New forms of organized power resting on the control of the principal means               of coercion (armed force, means of intimidation, imprisonment, expropriation, killing)               are emerging in the framework of territories that are no longer fully state, borders              are poorly defined or at any rate change with the vicissitudes of military activity.[18]

In the absence of a solid state system, the DRC became a safe haven for regional entrepreneurs of insecurity, militia movements such as the Interahamwe, the LRA, and thus a security threat to its neighbors. Even the Kabiliste State that succeeded the Mobutu State failed to assume the essential attributes of a state. In this regard, the DRC fragility as a nation state has created a whole host of regional problems. The inability of the DRC to move towards a more cohesive nation-state will always create problems for the region. Lacking the morphology of a nation state, the DRC has largely remained “a sociological and political deception lacking multinational political community since its creation in 1885”[19]

Weak state have always created a wide array of security concerns and in Closson’s conceptualization of the weak state in security terms, he sees it as an arena for operation of Trans-territorial networks locked in a struggle for resources.[20][21] The resource rich Zaire has attracted a lot of regional, local, and continental players creating a resource war characterized by looting and pillaging of resources in the end extending the frontiers of the conflict system. Conceptually state failure and state weaknesses are a danger to peace and stability at both the local and regional level. The disappearance of state sovereignty and legitimacy creates and attracts a host of non-state and external state actors to contest not only the geographic space, but the political space as well. Marina Ottaway and Stefani Mair explain this further:

Failing and failed states present a grave danger to international stability as well as             to the well-being of their population. Internationally, they can become safe havens for terrorists             Organizations, centers for drugs and arms, and breeding grounds for dangerous diseases.             Regionally they can spill instability well past their borders and create a conflict dynamic             affecting neighboring countries…[22]

In Burundi and Rwanda, the shrinking power and legitimacy of the state also created its own local dynamic, which later imploded regionally. The main aspect of the erosion of state power in Rwanda and Burundi was the exclusionary political institutions built paving way for the creation of ethnocratic states that had no universal mandate or legitimacy but mere constructs of certain ethnic groups. In such bi-ethnic and vertically structured societies such policies are lethal in as far as they denude state legitimacy and shrink the political base of state authority.[23] This was the case with Rwanda under the Habyarimana regime, where the state had ceased to exist and was little more than “a caricature of the neo-patrimonial polity.”[24] This generalized system of patrimonialism creates an acute degree of disorder, a lack of institutionalization and a universal resort to personalized, and vertical solutions to societal problems, the state in the end becomes an instrument of patronage than an independent public utility dedicated to general service.[25] In Burundi power became a monopoly of the Tutsi-Hima elements from the South in Buriri, a situation that was even reflected in the military echelons. In such exclusive political systems conflict is more likely. Rothchild and Groth sums it up: Because state institutions are fragile and lacking in effectiveness and legitimacy, they           are a poor vantage point to mediate the struggle between competing groups. Unable          to channel participation along predetermined lines, the overlord state becomes isolated          and aloof from society, unable to structure relations between social interest…27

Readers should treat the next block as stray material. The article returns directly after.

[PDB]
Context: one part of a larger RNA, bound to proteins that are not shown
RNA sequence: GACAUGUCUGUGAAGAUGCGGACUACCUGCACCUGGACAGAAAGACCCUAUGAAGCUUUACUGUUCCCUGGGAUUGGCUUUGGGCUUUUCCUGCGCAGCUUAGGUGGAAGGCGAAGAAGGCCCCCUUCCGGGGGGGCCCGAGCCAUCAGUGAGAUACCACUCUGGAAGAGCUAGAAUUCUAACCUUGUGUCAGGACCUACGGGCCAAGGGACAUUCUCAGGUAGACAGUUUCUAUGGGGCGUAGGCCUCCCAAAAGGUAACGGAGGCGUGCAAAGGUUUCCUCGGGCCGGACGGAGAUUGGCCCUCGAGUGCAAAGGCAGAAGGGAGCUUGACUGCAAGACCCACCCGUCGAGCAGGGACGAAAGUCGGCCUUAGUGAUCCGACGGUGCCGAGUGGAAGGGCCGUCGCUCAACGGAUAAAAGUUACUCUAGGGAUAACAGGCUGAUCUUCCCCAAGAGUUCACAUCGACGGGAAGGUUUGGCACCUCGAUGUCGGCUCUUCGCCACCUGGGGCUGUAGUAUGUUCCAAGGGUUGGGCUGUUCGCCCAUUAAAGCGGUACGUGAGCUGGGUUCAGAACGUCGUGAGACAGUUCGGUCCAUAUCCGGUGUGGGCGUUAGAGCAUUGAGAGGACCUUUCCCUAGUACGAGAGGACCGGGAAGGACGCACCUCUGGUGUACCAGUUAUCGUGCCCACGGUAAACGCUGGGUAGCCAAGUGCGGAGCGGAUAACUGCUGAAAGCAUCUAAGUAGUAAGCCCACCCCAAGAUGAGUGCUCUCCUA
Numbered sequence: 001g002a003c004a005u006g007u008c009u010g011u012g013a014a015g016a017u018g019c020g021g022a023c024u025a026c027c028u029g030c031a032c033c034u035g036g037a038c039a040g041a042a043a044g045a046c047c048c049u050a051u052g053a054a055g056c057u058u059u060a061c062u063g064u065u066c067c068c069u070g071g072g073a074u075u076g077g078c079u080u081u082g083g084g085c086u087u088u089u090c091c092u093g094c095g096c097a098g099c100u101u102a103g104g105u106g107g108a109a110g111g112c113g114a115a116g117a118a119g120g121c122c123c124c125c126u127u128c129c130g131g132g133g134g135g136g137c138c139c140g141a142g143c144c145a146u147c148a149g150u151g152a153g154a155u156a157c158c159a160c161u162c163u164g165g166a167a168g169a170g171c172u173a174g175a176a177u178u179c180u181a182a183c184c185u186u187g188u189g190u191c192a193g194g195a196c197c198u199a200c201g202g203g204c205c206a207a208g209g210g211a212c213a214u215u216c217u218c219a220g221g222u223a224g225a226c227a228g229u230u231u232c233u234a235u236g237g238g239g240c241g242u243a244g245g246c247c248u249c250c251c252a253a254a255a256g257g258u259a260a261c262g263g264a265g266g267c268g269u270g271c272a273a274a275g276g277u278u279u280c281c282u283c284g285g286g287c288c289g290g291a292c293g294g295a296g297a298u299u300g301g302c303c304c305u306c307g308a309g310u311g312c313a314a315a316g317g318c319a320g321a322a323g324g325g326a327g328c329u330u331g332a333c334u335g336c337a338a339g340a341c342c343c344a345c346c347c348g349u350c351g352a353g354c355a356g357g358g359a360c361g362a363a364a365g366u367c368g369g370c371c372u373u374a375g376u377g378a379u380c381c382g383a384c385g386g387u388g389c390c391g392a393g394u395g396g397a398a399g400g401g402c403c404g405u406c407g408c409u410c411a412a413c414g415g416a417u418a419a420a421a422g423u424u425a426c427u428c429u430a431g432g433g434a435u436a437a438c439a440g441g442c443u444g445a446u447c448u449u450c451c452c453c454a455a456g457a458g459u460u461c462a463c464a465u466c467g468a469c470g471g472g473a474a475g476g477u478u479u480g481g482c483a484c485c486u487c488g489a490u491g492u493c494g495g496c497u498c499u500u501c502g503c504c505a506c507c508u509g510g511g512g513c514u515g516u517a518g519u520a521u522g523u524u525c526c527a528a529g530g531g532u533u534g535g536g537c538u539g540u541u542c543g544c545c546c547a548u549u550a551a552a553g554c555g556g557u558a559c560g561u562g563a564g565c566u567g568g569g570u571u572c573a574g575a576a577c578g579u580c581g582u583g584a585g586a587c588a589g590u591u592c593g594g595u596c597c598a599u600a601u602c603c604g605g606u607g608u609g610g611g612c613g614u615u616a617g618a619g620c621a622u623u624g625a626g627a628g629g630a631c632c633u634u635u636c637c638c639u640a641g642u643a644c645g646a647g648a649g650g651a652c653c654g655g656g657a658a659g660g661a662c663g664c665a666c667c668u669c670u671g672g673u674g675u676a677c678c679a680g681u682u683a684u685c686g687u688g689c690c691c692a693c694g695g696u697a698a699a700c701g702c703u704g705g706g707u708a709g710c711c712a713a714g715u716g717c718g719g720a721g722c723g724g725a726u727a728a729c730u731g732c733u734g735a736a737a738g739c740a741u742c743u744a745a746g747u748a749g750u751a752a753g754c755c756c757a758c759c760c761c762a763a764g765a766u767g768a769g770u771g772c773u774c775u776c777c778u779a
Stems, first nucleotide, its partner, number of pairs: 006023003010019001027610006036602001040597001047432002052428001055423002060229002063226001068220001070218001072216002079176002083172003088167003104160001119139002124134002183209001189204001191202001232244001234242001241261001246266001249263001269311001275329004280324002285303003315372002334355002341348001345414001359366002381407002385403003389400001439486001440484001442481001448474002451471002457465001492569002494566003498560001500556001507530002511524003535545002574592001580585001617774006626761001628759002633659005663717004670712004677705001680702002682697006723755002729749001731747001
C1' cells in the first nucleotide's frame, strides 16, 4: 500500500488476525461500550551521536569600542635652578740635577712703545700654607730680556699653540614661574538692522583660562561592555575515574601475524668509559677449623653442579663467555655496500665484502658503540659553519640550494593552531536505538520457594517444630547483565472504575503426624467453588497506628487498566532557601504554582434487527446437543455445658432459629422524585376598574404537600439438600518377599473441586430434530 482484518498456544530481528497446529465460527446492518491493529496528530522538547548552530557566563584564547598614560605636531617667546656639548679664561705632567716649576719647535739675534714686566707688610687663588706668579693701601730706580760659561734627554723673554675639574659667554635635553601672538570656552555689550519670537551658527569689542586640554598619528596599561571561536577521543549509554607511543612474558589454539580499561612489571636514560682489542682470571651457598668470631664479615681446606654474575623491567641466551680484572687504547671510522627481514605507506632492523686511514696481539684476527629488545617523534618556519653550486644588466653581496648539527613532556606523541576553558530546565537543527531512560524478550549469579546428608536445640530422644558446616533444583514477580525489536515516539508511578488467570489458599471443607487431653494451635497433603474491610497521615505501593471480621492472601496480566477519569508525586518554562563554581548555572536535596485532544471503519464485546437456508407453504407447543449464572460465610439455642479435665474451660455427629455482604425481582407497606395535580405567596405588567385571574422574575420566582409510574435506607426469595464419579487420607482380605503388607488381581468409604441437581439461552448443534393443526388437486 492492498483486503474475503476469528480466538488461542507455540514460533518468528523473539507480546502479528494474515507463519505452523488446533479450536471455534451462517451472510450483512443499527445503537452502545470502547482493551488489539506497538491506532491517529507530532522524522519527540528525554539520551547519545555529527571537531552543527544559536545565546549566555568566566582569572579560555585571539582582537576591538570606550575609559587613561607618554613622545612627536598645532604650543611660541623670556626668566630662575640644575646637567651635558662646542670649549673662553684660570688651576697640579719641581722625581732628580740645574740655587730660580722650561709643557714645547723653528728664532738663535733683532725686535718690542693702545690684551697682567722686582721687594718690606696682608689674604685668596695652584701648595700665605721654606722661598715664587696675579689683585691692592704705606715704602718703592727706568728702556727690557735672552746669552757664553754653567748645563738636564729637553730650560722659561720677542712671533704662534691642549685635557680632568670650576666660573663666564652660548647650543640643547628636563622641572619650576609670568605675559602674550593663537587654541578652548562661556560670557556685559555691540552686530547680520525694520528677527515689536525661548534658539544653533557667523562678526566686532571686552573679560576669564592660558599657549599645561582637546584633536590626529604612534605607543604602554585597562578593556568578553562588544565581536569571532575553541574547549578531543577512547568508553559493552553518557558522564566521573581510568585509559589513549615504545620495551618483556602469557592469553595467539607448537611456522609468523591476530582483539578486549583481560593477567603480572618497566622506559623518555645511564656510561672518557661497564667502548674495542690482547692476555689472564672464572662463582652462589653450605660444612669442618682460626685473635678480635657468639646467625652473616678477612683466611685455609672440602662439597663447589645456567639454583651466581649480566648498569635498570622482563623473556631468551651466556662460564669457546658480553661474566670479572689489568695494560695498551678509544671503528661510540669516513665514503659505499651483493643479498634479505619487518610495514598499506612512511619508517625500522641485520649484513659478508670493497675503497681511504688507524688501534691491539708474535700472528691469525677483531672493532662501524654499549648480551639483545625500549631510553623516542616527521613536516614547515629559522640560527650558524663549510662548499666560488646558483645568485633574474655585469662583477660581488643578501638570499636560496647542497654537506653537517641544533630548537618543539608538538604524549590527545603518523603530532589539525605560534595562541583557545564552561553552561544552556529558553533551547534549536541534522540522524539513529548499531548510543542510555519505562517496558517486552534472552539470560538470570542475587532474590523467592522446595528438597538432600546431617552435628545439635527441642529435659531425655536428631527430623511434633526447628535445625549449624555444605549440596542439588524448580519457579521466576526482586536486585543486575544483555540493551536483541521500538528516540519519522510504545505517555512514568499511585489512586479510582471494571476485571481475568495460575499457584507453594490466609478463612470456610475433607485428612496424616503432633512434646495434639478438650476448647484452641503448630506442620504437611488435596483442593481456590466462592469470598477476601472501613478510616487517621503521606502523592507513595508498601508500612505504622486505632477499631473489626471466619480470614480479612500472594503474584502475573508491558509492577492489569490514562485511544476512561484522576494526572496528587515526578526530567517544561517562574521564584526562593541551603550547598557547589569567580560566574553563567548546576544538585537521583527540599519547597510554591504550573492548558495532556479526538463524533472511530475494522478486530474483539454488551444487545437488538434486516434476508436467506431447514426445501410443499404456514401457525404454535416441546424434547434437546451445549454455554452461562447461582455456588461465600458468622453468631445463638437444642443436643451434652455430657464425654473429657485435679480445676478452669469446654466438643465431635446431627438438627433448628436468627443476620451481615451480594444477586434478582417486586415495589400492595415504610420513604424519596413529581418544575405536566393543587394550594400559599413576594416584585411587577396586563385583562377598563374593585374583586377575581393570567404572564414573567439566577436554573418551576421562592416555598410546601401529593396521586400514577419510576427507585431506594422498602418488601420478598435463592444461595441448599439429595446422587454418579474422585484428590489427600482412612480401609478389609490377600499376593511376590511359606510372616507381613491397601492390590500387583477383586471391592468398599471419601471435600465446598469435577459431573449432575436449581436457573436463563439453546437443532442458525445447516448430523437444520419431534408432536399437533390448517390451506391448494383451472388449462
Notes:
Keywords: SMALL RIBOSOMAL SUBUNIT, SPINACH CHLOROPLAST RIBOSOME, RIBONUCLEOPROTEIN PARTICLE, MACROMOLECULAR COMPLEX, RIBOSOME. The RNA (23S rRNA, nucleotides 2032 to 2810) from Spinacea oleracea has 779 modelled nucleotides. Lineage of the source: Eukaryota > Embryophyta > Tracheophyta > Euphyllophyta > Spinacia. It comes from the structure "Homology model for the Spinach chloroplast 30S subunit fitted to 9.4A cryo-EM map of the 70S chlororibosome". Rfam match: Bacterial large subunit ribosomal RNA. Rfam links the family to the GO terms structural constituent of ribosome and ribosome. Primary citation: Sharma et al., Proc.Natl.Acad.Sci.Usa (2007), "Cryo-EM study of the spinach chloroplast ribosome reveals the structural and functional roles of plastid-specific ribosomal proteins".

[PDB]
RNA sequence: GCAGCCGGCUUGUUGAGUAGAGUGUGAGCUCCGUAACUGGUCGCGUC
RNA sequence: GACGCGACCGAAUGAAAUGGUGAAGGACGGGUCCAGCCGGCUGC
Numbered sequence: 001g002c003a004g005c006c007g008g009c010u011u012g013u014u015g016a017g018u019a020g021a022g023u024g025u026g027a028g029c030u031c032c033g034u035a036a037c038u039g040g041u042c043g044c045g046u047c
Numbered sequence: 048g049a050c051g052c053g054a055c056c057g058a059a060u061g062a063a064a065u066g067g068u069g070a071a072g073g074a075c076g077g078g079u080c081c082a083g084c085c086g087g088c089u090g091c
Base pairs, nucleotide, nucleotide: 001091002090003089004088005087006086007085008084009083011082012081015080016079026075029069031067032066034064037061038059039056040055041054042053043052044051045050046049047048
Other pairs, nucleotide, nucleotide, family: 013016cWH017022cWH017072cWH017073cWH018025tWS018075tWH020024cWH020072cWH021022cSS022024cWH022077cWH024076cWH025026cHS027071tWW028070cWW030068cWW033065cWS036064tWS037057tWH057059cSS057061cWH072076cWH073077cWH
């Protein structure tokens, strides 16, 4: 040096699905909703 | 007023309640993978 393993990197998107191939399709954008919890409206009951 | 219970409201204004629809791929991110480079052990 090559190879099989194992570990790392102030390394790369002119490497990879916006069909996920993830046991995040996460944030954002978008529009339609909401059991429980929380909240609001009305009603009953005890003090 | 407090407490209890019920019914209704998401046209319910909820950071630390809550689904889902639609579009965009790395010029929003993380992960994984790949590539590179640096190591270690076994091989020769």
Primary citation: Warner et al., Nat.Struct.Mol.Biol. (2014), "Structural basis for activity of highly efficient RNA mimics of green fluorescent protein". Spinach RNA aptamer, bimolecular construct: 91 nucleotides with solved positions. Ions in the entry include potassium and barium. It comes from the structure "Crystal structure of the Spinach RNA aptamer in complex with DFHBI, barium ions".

With the state therefore failing to regulate social relations what emerges is a conflict structure that is monolithic and immune to peaceful coexistence. In Rwanda and Burundi, the construction of hierarchical structures of governance between the Hutu and Tutsi has bred feelings of superiority and hatred. In such diarchies with bipolarity it becomes difficult to construct multiple alliances in the resolution of conflicts.28

In Uganda, the failure of the state to build an all-inclusive political structure created numerous problems. The Museveni regime failed to go beyond the regional divide in Uganda between the Bantus and Nilotes. As a result the Uganda State has forged a strong partnership with the Nilotes to the exclusion of Bantus. The divide by the colonial administration where the centre and the south were areas where the bureaucratic elite were enlisted, with Northern Uganda regarded as a reservoir of for labour has been perpetuated, with the Acholi in the north marginalized. This has created a culturally, politically and economically divided Uganda polity and sown the seeds for conflict. The ADF based in the Ruwenzori Mountains of Uganda emerged in 1996 as a localized threat in opposition to government. In the North resentment to government rule created The Lord’s Resistance Army that created a huge zone of insecurity. In early 2002, it was estimated that over 500 000 people had been internally displaced, a situation that threatened democratic reform and perpetuated the abuse of human rights.[26]  In Northern Uganda war had become an integral part of every day life, a mode of production and

Acholiland a vast wasteland and a source of instability. In the North east of Uganda, the Karamojong, a semi nomadic minority of about 100 000 people have amassed firepower which they use for cattle and vehicle raids deep into Kenya. In the absence of a strong democratic platform, it is likely that political space in Uganda will always be subject to violent contestations. Museveni must reform Uganda’s institutions of governance and create a broad based and all-inclusive national vision that is not regionalized.

Post genocide Rwanda has also failed to move away from a restricted political mentality that is informed by the fears of the past, and this has slowed the sustainable stabilization of Rwanda. Elizabeth Sidiropolous writes: